The government’s proposed focus on faith groups and “interfaith” work in its work towards the “Big Society” has been questioned by the British Humanist Association (BHA).
The BHA has responded to a speech made earlier today by Communities Minister Andrew Stunell to the Inter Faith Network for the UK in which he stated that ‘Inter faith activity is more important than ever in our work towards the Big Society’ and commented on the value of faith communities to national life, local communities and their role providing a moral outlook.
Andrew Copson, BHA Chief Executive, said, ‘We know from experience with similar policies under the previous government that making a fetish of “faith” and “interfaith activities” in this way excludes not only non-religious people from dialogue and activities, but many religious people too. In our diverse and increasingly secular society, it is alarming that the government is seeking to pursue and resource policies that can only be damaging for social cohesion.
‘This trend begun by Labour and now continued by the coalition government seeks to promote the alleged virtues of “faith”, such as its promotion of moral values, with virtually no critical analysis. “Faith” is seen and treated by many politicians and policy makers as a panacea: an intrinsically good thing which imbues those associated with it with some special goodness unattainable by the rest of us. Not only is this insulting to non-religious people, there is no evidence to support it.
‘Moreover, policies that focus exclusively on dialogue and activities that only some religious people can access gives greatly disproportionate and privileged access to government policy and decision making, effectively raising the importance of religious opinion above that of any other voice in the public sphere. This is already happening at all levels of government via the Faith Communities Consultative Council and various ‘interfaith’ forums across the country and it is deeply worrying that the coalition government wants to increase this unnecessary pattern. We will be raising our concerns with CLG directly.’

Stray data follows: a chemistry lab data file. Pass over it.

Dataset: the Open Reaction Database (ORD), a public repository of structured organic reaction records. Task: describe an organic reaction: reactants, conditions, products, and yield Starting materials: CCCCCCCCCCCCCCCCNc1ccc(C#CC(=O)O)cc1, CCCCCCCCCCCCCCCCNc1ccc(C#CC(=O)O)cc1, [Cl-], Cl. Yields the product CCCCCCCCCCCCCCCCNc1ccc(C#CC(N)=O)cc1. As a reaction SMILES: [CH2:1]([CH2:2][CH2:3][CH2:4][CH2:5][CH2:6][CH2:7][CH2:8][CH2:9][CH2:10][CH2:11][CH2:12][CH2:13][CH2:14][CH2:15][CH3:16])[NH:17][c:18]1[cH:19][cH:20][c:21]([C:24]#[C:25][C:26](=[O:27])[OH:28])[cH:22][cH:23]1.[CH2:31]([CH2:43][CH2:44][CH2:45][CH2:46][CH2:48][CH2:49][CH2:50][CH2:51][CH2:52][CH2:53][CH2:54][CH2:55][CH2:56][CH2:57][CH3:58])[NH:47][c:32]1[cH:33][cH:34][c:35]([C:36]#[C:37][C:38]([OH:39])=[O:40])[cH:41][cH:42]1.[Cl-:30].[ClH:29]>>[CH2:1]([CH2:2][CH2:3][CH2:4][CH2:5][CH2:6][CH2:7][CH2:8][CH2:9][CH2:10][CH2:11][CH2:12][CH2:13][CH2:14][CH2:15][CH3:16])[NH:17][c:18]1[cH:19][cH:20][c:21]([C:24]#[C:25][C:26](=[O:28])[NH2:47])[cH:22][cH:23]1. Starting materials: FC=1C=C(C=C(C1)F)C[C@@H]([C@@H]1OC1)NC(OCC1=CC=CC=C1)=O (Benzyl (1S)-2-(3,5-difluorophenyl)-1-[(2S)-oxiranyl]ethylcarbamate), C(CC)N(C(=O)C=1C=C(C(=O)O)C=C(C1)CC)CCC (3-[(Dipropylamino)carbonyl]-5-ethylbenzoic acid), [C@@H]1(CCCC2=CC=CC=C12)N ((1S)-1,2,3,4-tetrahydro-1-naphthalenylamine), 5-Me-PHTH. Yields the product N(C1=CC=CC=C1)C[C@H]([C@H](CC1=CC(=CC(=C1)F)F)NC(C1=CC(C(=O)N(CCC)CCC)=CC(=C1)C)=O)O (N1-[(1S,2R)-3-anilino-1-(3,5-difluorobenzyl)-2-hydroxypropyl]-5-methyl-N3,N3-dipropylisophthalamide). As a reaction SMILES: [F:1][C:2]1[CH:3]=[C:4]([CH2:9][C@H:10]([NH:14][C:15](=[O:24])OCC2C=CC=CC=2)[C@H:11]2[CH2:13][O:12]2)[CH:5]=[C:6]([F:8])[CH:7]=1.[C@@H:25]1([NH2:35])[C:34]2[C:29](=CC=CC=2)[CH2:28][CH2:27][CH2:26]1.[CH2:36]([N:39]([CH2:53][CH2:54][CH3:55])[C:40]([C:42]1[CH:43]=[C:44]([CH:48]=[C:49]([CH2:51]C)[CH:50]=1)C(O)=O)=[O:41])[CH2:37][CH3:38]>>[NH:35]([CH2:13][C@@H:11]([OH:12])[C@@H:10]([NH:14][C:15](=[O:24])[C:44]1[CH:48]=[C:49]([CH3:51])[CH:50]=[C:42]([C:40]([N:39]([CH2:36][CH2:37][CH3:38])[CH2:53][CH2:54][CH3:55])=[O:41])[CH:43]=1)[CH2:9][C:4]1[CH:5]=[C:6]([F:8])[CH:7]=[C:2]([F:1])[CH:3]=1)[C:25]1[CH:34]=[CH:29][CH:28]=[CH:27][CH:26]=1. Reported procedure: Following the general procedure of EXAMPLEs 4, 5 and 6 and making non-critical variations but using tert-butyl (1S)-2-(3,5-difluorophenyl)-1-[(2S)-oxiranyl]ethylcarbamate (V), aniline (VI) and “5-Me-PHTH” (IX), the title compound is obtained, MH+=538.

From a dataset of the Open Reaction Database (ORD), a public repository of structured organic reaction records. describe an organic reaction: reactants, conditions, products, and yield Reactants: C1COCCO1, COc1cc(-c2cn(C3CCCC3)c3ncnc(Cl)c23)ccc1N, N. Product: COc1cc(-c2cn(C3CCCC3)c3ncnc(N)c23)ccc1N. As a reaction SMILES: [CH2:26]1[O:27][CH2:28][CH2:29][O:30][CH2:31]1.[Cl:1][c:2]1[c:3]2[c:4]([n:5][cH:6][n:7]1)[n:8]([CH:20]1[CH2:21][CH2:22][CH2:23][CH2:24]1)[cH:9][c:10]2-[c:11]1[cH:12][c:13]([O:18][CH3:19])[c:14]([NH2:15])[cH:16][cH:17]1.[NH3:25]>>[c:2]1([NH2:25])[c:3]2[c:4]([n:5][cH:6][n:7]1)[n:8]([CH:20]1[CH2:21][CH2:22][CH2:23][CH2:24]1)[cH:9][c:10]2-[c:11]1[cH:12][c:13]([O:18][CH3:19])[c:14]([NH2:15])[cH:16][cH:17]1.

For further comment or information, contact Andrew Copson on 07534 248596.
See here for a summary of surveys and statistics on religion or belief in the UK, including from the 2010 British Social Attitudes survey which found 43% of people are happy to identify as non-religious and found 59% of people do not describe themselves as religious.
The British Humanist Association (BHA) is the national charity representing and supporting the non-religious and campaigning for an end to religious privilege and discrimination based on religion or belief.